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Rustup Aims to Make Cross-Compiling Rust Much Easier

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Rustup, introduced with Rust 1.8, is a toolchain manager for Rust that aims to make it much easier to cross-compile Rust code. Mozilla engineer Brian Anderson has recently shared more details about it.

Rustup is a command-line application that is able to download and switch between different versions of the Rust toolchain –i.e., its compiler, rustc, and the standard library– for a number of supported platforms. In fact, rustc itself is available on about 56 platforms, while rustup can actually manage compilers for 14 of them and standard libraries for 30.

Additionally, rustup can track specific versions of the toolchain, including Rust’s nightly, beta, and releases channels. By way of example, you can use rustup to check how your program behaves on the next Rust release. To do so, you need install the Rust beta toolchain for your current platform and then run your unit tests with it. Using rustup this can be accomplished by executing:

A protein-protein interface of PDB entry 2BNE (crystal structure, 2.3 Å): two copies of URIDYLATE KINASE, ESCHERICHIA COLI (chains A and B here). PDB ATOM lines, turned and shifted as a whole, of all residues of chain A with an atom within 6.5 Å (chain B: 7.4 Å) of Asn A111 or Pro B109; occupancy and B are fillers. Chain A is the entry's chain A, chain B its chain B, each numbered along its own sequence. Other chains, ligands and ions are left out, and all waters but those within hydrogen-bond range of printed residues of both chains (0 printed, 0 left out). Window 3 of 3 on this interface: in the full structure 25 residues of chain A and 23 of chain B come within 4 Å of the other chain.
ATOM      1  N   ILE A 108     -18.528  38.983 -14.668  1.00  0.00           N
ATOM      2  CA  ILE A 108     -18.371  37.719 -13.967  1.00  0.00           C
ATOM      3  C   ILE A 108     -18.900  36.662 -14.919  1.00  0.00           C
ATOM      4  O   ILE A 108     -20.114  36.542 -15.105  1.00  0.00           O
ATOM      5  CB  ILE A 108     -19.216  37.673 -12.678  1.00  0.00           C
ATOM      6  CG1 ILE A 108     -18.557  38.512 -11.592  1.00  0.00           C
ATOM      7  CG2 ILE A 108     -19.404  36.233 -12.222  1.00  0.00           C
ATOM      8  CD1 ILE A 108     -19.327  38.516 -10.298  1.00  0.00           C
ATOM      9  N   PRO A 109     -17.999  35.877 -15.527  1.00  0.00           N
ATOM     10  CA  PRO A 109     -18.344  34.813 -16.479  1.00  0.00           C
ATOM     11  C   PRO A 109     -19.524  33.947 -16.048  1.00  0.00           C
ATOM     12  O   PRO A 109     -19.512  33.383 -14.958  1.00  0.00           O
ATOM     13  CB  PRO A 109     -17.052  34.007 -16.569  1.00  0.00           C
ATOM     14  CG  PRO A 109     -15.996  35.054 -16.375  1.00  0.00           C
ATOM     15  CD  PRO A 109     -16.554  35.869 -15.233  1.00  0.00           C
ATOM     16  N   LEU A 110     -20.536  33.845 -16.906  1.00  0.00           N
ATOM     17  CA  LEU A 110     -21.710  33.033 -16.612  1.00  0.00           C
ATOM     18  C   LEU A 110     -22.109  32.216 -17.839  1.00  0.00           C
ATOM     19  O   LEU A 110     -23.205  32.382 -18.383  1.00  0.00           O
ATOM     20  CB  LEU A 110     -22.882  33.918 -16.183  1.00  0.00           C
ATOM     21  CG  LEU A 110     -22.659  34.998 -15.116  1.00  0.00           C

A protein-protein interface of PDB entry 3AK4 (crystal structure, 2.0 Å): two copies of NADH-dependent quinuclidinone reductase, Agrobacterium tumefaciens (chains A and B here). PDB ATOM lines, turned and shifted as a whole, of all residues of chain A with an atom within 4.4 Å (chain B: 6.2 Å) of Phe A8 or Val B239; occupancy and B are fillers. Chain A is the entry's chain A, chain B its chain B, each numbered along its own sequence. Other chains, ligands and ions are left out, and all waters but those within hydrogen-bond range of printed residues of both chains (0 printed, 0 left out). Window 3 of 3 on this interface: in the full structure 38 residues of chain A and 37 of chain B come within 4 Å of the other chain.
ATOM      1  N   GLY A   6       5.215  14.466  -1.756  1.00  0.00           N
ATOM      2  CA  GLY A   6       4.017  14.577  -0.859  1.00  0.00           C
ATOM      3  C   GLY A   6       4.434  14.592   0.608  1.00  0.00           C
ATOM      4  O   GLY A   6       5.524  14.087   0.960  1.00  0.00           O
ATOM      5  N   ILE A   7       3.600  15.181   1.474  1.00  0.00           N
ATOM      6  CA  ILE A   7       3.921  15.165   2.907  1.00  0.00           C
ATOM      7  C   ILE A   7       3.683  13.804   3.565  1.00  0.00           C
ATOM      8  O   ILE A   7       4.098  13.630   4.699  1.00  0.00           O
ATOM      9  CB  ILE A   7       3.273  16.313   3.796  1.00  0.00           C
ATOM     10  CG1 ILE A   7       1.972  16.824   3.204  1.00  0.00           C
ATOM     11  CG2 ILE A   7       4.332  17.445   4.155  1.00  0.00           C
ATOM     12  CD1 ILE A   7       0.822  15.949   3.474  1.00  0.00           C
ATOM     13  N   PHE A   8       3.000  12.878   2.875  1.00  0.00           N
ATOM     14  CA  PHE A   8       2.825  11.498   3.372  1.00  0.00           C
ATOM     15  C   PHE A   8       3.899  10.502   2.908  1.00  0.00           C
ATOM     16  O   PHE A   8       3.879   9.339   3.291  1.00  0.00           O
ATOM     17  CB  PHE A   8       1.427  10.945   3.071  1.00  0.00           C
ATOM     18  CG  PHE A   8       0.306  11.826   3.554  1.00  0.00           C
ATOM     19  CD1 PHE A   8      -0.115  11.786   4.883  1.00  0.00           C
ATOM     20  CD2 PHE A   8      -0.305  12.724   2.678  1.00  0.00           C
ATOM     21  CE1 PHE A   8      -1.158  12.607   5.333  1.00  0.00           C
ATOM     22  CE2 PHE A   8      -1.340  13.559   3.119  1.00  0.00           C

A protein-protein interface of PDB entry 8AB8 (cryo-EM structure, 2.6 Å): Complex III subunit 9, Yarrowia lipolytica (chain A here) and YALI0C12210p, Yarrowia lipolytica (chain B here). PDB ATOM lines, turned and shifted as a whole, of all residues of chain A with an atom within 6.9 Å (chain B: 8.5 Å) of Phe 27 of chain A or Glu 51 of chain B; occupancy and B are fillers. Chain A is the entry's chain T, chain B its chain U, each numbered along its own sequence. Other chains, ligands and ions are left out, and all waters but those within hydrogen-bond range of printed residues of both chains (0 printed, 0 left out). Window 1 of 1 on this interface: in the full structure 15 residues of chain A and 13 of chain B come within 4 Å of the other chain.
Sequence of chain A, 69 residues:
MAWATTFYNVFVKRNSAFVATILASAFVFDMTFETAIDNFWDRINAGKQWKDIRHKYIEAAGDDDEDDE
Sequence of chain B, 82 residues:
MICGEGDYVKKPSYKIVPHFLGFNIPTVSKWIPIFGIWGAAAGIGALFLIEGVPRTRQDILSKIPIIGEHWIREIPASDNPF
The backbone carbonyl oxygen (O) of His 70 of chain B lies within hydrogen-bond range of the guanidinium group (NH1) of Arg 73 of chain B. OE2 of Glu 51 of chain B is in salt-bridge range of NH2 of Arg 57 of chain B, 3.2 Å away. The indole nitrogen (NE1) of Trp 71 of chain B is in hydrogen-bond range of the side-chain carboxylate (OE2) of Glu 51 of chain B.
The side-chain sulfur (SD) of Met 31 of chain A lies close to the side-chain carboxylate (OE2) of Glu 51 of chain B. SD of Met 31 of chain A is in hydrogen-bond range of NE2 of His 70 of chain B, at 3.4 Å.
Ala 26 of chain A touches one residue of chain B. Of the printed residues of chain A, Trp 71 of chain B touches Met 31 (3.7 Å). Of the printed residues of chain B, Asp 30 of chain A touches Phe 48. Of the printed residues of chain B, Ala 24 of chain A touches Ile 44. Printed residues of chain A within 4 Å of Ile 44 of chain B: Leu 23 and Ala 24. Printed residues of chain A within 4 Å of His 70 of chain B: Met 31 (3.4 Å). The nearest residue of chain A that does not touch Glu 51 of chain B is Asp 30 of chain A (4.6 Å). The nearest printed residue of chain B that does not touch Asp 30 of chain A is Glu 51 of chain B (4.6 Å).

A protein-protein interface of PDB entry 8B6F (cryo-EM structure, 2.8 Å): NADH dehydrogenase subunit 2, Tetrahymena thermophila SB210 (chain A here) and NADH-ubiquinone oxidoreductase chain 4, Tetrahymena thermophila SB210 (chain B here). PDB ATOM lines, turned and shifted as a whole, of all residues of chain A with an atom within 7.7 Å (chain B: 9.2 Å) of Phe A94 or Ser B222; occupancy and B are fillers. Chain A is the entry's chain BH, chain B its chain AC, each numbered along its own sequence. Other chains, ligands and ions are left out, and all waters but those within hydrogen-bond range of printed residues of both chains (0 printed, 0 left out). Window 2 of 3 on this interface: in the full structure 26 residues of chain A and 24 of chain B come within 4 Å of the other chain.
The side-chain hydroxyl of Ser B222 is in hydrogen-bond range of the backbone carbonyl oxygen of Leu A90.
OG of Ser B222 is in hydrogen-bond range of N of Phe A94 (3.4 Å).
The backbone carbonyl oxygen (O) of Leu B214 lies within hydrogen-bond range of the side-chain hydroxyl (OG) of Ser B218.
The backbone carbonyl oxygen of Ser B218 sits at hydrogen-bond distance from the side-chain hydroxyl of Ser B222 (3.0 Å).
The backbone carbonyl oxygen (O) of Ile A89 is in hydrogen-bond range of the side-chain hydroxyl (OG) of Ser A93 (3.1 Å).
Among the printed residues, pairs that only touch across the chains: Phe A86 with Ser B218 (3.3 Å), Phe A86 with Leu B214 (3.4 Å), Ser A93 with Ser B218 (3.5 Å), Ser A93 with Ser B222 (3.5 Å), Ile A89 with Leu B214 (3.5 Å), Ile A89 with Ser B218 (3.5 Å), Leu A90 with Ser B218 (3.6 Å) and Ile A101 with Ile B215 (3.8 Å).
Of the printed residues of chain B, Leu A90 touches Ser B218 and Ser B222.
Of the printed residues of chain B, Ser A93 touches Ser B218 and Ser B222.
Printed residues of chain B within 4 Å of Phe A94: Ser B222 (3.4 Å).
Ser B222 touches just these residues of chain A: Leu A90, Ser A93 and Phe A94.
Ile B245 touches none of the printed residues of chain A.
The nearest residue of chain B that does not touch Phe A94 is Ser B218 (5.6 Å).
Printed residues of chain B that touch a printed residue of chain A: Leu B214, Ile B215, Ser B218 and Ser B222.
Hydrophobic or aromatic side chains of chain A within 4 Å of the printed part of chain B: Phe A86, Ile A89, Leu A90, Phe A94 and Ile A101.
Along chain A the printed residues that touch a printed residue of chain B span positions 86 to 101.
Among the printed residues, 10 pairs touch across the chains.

$ rustup install beta
$ rustup run beta cargo test

As another example, Anderson describes how you can use rustup to create static binaries for Linux that use the musl standard library instead of the usual glibc:

$ rustup target add x86_64-unknown-linux-musl
$ cargo run --target=x86_64-unknown-linux-musl

rustup is still very much a work in progress, as it strives to extend the number of platforms it supports. In particular, rustup is not yet able to seamlessly cross-compile for Android. Indeed, this requires manually downloading the Android NDK and creating a “standalone toolchain” for it. This will be fixed in a future version of rustup, Anderson says, that will extend its capabilities to also acquiring and configuring the required linker and C toolchain. Furthermore, rustup also aims to target the Web through Emscripten.

rustup is the successor to Anderson’s multirust and supersedes it. rustup is still considered beta, but it can be readily installed and tried out.

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